Raymond Dix: We are all pigs at heart, but we don’t have to act like one
April 29, 2011 11:50AM
Updated: April 30, 2011 10:30PM
Not too long ago, while taking a long drive to a destination to be named later, I began serious reflection regarding my life and the general welfare of our nation.
As often happens during these intensely private moments of deep spiritual reflection, I begin to channel thoughts from deposits made by my deceased relatives at various times while they were with me. In this case, my thoughts turned to something my paternal grandmother said to me when I was a very young boy. She said, “Son, you can put a pig in a tuxedo, but he will still jump in the first mud puddle he sees.”
This bit of geriatric wisdom no doubt emanated from either her personal experience or the fact that she received a similar deposit from someone in her life. The source of this statement did not concern me as much as to whether it was really true.
As I look back over my younger years I realize that in many ways I proved my grandmother correct, for I have leapt into my share of mud puddles, tuxedo and all. No doubt at some very inopportune times in my life, I channeled my “inner pig” and found myself wallowing in a mess I created.
Now before we come down too hard on pigs, let me say that a pig is a very useful animal, all things considered. Sure, pigs are filthy, dirty, and smelly; but they are also tasty, especially when barbecued. In essence, a pig is a dichotomy; not pleasant to experience but yet with something to offer, even if it costs a life.
I asked myself about my grandmother’s tale of “pigdom” and determined that I would figure out just who she was talking about. After using my instant replay called memory, it did not take long to ascertain that the “pig” in the story was me.
You see, my grandmother astutely determined that despite my best efforts to channel an image of innocence concerning my life activity, I was in effect dressing up my pig nature. In fact, she was not really cynical about human nature; she was being what she believed to be realistic. She saw in me and all humanity the propensity to desire the mud when the opportunity presented itself.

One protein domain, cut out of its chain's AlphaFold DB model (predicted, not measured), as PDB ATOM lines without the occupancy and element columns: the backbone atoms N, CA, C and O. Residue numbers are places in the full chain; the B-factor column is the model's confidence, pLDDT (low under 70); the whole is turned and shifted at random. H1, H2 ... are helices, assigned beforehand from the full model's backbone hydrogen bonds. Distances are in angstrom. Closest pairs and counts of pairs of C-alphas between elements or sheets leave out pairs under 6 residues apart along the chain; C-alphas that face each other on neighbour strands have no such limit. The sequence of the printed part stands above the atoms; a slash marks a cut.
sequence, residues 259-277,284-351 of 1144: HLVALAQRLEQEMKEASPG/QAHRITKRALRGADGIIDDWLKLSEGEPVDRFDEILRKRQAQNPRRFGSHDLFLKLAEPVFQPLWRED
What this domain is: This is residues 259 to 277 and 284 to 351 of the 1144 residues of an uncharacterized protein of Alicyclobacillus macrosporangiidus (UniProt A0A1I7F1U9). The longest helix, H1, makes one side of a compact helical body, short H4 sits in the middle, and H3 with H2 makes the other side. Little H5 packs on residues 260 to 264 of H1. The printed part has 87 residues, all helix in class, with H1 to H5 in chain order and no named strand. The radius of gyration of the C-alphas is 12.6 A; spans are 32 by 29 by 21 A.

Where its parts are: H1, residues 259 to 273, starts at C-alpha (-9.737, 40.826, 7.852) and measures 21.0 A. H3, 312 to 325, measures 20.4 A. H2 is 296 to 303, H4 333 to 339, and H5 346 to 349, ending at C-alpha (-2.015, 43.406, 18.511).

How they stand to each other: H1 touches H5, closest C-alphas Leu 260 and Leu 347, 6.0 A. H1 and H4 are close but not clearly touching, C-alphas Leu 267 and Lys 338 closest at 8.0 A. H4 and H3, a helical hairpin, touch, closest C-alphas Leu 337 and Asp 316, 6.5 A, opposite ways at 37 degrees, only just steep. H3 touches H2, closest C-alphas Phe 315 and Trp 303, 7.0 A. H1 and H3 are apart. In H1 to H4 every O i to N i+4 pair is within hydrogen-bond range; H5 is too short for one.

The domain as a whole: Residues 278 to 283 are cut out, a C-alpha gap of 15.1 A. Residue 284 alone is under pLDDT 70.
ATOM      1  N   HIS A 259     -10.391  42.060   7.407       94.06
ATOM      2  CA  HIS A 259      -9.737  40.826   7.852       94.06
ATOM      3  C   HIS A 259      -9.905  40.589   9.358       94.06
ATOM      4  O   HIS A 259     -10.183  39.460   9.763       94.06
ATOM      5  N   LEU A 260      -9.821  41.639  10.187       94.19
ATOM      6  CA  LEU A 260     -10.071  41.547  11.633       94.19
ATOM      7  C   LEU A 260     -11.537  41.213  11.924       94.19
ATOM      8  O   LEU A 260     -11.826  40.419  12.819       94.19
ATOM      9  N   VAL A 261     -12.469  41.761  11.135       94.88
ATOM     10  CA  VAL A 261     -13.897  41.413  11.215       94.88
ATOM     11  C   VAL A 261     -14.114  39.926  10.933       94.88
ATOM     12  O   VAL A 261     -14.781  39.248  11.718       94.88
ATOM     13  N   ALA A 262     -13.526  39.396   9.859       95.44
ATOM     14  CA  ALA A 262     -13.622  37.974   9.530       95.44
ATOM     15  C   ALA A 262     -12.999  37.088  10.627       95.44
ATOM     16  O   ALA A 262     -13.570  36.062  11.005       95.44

After many years, I can admit that my grandmother had a pretty good take on my life and likely human nature in general. As much as we may not care to admit it, many of us have pig stories we could share, and even some we hope nobody ever knows.
Remember the time when you saw the mud and jumped in with both feet? Sure, you knew the mud would sully you, possibly allowing people to see your dirt, but you jumped in anyway. Mud has a strange power over the pig; it provides a cool covering on a hot day and comfort for the frolicking need of the pig. The problem is that the attraction of the mud is stronger than the pig’s desire to dress up.
As I pondered this reality, given that I was surely the pig in my grandmother’s analogy, I wondered how in the world I could stop myself from jumping into mud, even when my wearing a “dressed up demeanor” did not prevent my leap. How can you prevent someone from doing something so natural?
It occurred to me after much thought and meditation that the only way to keep the pig from yielding to the power of the mud was to convince him he wasn’t a pig. If he believes he is a pig, then he will do what pigs do; however, if by some means transformation of mind and heart takes place, and he believes he is to wear the tuxedo proudly, keeping it and himself clean, then he would ignore the mud as a place of refuge.
Then it occurred to me, even though I would still look like a pig and occasionally give an oink here or there, it was the power of God that convinced me not to live as a pig. I learned the real lesson of transformation: to believe that your life does not have to rely on yielding to a nature that leads to a destructive path, but to place full confidence in that spite of all appearances, you can successfully navigate life dressed in your tuxedo and keep it clean by the power of God in you.
This is my lesson for this season of celebrating the risen Savior Jesus Christ. The fact that he died so that we can avoid jumping into every mud puddle we see, and He was willing to talk to me, even though I was a pig.
Remember when I said that the pig’s value cost a life? In the case of humanity, God spared our lives and accepted the life of His own Son that we might jump over the mud in life. So the next time you oink loud, think about how you were able to get out of the mud.
Have a blessed Easter season.